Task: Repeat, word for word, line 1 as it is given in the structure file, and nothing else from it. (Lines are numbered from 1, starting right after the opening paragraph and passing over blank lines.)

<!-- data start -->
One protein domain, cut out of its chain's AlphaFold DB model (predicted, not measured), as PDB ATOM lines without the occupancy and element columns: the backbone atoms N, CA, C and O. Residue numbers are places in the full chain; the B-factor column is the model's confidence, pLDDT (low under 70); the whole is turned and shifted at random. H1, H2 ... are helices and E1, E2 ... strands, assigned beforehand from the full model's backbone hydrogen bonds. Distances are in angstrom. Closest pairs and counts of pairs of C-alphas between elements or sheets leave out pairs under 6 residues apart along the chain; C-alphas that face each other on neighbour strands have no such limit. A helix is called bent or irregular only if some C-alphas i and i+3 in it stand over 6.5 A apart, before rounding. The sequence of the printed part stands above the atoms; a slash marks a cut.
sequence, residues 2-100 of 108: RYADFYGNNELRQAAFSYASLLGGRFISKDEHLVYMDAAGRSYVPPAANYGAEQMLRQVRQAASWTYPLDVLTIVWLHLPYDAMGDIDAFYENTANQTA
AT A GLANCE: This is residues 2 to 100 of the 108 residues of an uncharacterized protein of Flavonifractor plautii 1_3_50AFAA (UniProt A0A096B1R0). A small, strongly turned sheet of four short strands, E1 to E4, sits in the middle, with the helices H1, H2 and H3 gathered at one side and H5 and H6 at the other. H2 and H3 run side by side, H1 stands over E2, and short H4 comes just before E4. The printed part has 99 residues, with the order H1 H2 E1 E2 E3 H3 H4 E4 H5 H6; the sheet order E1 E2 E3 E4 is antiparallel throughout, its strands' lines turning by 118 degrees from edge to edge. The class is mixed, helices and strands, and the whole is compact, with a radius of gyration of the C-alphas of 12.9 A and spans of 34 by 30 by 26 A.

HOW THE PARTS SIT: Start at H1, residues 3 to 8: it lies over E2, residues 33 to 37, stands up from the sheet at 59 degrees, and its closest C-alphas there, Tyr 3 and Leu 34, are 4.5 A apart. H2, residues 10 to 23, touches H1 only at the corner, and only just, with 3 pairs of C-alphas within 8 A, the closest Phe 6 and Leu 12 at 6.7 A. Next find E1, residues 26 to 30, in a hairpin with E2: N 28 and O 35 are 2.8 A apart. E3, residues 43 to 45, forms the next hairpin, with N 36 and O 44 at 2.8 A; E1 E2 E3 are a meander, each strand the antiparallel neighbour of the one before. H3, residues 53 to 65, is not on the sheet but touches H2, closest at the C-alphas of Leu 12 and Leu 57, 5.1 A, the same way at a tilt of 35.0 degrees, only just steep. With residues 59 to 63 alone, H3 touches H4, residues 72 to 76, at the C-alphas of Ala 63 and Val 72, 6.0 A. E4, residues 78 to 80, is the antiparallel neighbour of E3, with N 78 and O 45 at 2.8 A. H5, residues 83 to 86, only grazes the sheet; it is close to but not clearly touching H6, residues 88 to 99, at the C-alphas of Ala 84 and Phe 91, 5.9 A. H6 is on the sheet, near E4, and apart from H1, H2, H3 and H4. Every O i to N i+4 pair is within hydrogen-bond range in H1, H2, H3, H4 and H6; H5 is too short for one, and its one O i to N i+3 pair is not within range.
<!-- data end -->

sequence, residues 2-100 of 108: RYADFYGNNELRQAAFSYASLLGGRFISKDEHLVYMDAAGRSYVPPAANYGAEQMLRQVRQAASWTYPLDVLTIVWLHLPYDAMGDIDAFYENTANQTA